What to do if your phone is stolen or lost

Smartphones are our beloved companions. There are few things, aside from keys and our phones, that make us turn back if we leave them at home. As a matter of fact, our phones have become an integral part of our lives to an extent where we can’t imagine our day without it. They hold our memories, secrets, pictures, correspondence, friends, banking details, fitness programs, and more.

But what if you get your phone stolen? Or lost? You’re out in a bar and you realize it’s no longer where you left it. Or forget it in the backseat of a cab. If you lose your phone you still have some chances of finding it. Not the same can be said about a stolen phone. That moment you realize you might never see it again… So, what to do if your phone gets stolen or lost?

Notify your carrier

Your network operator can suspend your phone’s service. This prevents unauthorized use of your line. By letting your carrier know your phone was lost or stolen, and disconnecting the service, you also make sure you won’t get one last huge bill at the end of your monthly service cycle. If you’re in the US, here are the emergency numbers:

  • AT&T Customers: Suspend your service from your account, or call 1-800-331-0500 to suspend your service immediately. Our system will recognize your device as stolen and block that device from use on the AT&T network within 24 hours.
  • Verizon Customers:  If your device is lost or stolen, suspend your service in My Verizon immediately. You can also dial 1-800-922-0204 from any phone.
  • Sprint Customers:  If your device is lost or stolen, contact Sprint immediately at 1-888-211-4727 to suspend your service.
  • T-Mobile Customers:  Log-in to My T-Mobile immediately to suspend your service. You may also call Customer Service at 1-877-746-0909.

phone stolen

Track your phone

Both Android and iOS allow you to track your phone, just in case you misplaced it. Granted, you have to have the option enabled. Android Device Manager and Find My iPhone can be used to track its location, or most recent location if it has been turned off.

Notify the police

If you are sure you had your phone stolen, and not lost, it might be a good idea to call the police and report the theft. While chances are relatively small for the police to help you recovering your phone, your phone’s insurance policy (if you have one) might require you to file a police report.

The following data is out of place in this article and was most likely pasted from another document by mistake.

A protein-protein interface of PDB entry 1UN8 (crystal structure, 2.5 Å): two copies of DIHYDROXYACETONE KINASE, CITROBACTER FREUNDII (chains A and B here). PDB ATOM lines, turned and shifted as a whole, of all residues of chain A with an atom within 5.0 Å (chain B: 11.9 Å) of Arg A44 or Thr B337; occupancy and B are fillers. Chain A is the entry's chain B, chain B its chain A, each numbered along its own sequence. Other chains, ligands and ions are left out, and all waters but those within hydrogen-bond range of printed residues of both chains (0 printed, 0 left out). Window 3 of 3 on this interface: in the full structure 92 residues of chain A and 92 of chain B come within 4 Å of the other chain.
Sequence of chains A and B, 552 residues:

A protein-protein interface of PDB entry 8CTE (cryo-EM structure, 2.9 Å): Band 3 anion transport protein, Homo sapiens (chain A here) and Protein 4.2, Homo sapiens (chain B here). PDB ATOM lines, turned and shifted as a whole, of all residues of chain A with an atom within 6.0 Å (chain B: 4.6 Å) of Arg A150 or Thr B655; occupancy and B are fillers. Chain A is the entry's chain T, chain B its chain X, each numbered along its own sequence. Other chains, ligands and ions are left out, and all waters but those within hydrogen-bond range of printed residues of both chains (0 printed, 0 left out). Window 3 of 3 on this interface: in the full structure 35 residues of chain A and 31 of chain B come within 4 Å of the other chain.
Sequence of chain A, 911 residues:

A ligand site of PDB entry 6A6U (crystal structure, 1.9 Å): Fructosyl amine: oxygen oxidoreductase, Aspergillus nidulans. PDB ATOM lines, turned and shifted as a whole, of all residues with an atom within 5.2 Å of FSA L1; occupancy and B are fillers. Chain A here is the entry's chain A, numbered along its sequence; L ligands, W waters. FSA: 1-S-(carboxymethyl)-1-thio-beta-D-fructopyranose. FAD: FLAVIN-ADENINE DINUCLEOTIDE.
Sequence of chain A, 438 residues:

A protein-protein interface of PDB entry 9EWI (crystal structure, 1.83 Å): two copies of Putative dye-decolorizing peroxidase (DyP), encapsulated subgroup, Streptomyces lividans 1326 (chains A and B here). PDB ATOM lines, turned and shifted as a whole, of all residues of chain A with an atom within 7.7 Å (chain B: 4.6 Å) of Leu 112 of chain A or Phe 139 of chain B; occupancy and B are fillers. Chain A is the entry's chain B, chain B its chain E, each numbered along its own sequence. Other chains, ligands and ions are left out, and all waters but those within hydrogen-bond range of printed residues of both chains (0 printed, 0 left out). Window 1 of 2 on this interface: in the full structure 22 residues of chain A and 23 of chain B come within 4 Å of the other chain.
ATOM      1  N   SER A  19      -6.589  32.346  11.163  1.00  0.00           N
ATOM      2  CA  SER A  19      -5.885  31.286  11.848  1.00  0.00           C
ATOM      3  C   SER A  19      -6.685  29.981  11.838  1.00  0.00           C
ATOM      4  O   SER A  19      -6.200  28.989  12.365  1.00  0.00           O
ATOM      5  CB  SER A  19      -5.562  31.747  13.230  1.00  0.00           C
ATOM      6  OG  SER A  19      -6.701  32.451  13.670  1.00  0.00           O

phone stolen

Ring, Lock, Wipe

The same Android Device Manager and Find My iPhone services can be used to ring your phone, in case you misplaced it, so you can find it. Lock your phone to protect it from unauthorized use. Worst case scenario: wipe it to at least ensure your data is safe. Additionally, carriers (like T-Mobile), and manufacturers (like Samsung) also have services that can locate or wipe your smartphone.

Chance your passwords

All your passwords. From email to social media, from mobile banking to your dating app. Everything! In case someone manages to bypass your phone’s security, you don’t want that person to be able to access your accounts, or, even worse, lock you out of them.

phone stolen

Prevention

The key to successful recovery of a lost or stolen phone is prevention. Even if you can’t get your phone back, prevention is key for securing your data, and rendering your phone useless to the one who has it in possession. Follow these steps to limit the damage generated by a lost or stolen phone.

  • Use strong passwords on your accounts
  • Enable two-factor authentication every time the option exists
  • Set up a strong screen lock password
  • Use an additional layer of security (like fingerprint, face unlock, iris scan, etc.)
  • Make sure your phone has the auto-lock option set to a relatively short amount of time
  • Additionally, you can also set up a SIM PIN
  • Enable location services that allow you to track your phone’s location
  • Have regular backups of your data
  • Store sensitive information offline (on a computer, thumb drive, external hard disk, etc.)
  • As convenient as it might be, don’t save your passwords and other sensitive information in your browser

Additionally, use common sense with your phone, just as you would with your wallet and keys. Keep it on you at all times when you are in a place where you might lose it or someone could steal it.


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About The Author
Anton D. Nagy
Anton is the Editor-in-Chief of Pocketnow. As publication leader, he aims to bring Pocketnow even closer to you. His vision is mainly focused on, and oriented towards, the audience. Anton’s ambition, adopted by the entire team, is to transform Pocketnow into a reference media outlet.